Brighton Fringe 2022
Directed by Roger Kay, with the Rialto production team providing a minimalist set space and lighting.
Till May 14th
Two middle-class Parisian couples meet for the first time. The hosts want to discuss amicably the fact that their little Bruno has had his two front teeth knocked out by their guests’ little Ferdinand, because?
They’re so civilised. That’s why by the end there’s books and a mobile phone wetted and destroyed in different ways; and two marriages just a bit in question. Oh and the hamster. What of it? And where?
Welcome to Yasmina Reza’s 2008 play God of Carnage which comes to the Rialto Theatre in a cracking production directed by Roger Kay, with this modern classic filleted of ten minutes to run to just 65. It works supremely well – partly because the acting’s so consummate.
Lawyer Alain – Tom Dussek – is only there on sufferance. Because his exec wife Jenny Delisle’s Annette not only wants reconcilement, but really shouldn’t apologies be mutual? Swiftly the veneer of bonhomie shifts as Sophie Dearlove’s Veronique, art director and recent Africa campaigner, shows her unbroken teeth. She’s not only a humourless virtue-signaller, she wants truth and reconciliation. Acknowledgment.
Alain, who’s been to Darfur and can tell you every kind of weapon used in Africa, is less convinced. But it’s Annette who’s slowly furious. And slowly feels sick. And sick with Alain who’s repeatedly on his mobile non-stop, defending a big pharma‘s use of a drug Antril that makes Thalidomide look naturopathic. And Alain’s isn’t the only phone ringing. Michel’s sick mother keeps calling. She’s using a drug called Antril.
Dussek’s apparently burly performance belies spot-on timing picking up and ending calls as he shifts attack from Veronique to Annette, demonstrably finding out their weak spots like the top lawyer he is. By pretending not to. Dussek’s commanding in his semi-detached series of swoops.
And why won’t Veronique’s liberal people-pleasing husband – Neil James’ Michel – agree with everything she says, and not just back her up 90%? It’s then Veronique reveals this liberal man who sells doorknobs wholesale and clearly meant to be the househusband, has done the unforgiveable. Hating rodents, he’s let their daughter’s hamster onto the street, where he admits it sits frozen, then vanishes.
James is exquisitely laid-back dealing platitudes and absolutes with the same infuriating calm. He ends offering Alain a cigar. This is too much. When Ferdinand’s parents reveal Bruno wouldn’t let their son Ferdinand join his gang – a gang Veronique and Michel hadn’t guessed at – reactions are very different. Veronique’s horrified. Michel is rather delighted. It tips him towards atavistic Alain.
As the husbands’ behaviour seems more unforgivable, they naturally form an alliance. And having nearly left three times, and Annette vomited, twice (Delisle horribly good), there’s vintage rum. Annette can’t take drink. Alain can’t take being contradicted. Veronique can’t take anyone not sharing her worldview and Michel can’t take Veronique. And nor finally Annette Alain.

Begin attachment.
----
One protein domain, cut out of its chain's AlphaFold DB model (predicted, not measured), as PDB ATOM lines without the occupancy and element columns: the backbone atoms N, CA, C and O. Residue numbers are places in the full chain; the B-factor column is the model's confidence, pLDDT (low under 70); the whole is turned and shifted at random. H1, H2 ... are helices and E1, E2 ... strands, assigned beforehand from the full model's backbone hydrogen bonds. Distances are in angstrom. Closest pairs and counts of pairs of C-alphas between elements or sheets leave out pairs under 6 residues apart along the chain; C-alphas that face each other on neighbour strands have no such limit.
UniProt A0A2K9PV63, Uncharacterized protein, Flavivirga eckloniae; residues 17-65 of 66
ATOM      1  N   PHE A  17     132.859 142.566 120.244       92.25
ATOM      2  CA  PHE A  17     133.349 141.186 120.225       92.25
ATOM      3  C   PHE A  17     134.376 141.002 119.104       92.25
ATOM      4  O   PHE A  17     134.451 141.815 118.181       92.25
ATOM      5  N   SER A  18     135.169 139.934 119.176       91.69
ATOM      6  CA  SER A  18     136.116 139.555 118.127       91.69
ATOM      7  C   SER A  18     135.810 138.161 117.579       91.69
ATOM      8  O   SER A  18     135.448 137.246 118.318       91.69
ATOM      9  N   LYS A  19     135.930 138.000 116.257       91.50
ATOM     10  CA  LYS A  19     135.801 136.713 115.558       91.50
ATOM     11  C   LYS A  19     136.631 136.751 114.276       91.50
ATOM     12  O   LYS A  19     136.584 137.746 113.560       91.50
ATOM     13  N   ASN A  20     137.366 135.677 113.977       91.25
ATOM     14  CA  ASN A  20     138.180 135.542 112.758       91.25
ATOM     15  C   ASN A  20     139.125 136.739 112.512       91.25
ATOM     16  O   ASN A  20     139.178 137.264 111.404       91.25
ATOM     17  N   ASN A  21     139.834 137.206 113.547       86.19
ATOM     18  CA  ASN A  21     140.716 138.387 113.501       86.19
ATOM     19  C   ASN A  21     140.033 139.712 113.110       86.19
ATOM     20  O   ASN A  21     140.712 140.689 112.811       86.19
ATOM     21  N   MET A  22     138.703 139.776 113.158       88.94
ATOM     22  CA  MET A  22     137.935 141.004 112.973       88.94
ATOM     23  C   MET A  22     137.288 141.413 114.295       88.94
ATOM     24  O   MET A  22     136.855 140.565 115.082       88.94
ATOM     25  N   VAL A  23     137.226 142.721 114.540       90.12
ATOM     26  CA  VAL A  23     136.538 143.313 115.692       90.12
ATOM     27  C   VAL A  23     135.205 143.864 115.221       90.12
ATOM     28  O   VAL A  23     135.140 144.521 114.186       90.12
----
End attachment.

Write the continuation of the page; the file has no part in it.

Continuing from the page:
Reza’s genius is to let alliances shift. Whilst male bonding stays relatively stable, the women fall in and out of the sons they’re invested in as Parisian tiger mothers. The men take it differently. To them it seems as natural as letting out a hamster onto the world.
Dearlove’s gracious Veronique starts to shiver apart, her whole identity informed by how civilised she feels she above all is being. Dearlove’s shift hinting cracks of a veneer revealing humourless absolutism is exquisitely done, through bared teeth. Veronique’s revulsion at both men is matched by her having condemned Annette as phoney as she exits to the bathroom, but is crucially overheard. Yet Veronique needs alliances. So does Annette, increasingly enraged by her husband’s disconnect though connecting elsewhere. There’s a thought.
Delisle’s passive-aggressive (think vomiting) Annette wants parity, having not admitted guilt. She’s more like her lawyer husband than either would admit. Delisle’s way with negotiation is to get a deal that looks like compromise. Delisle works this skilfully, showing how Annette blindly oversteps because the self-sabotage of a tiger mother is never admitting guilt. But oh so reasonably with an arch of eyebrow. Bruno’s the injured one, but didn’t he incite? With Delisle you get the feeling that if not politically then at some level Annette’s saying with Trump ‘there’s good on both sides’ with that degree of blandness.
It’s up to Alain to summarise the case: ‘I believe in the god of carnage’ he erupts, Michel with him all the way. That their behaviour, that of their children is merely atavistic, just as what he’s seen in Africa blows away all Veronique can virtue-signal.
By this time there’s real carnage and more to follow the lives of this quartet. You must see how this small masterpiece works its way through Kay’s skilfully-edited version.
Acting here is tighter than any version I’ve seen. That’s partly down to script editing but there’s a taut use of the Rialto’s small studio space that’s unbeatable: two chaise-long sofas, a coffee table with art books, a drinks cabinet upstage, and right a clothes-rack. The Rialto production team come up with a minimalist space and lighting the actors weave round like a slick nightmare.
Though there’s Dennis Kelly’s Love and Money at the Lantern to follow, this revival of a modern classic has to be the best of the Fringe so far.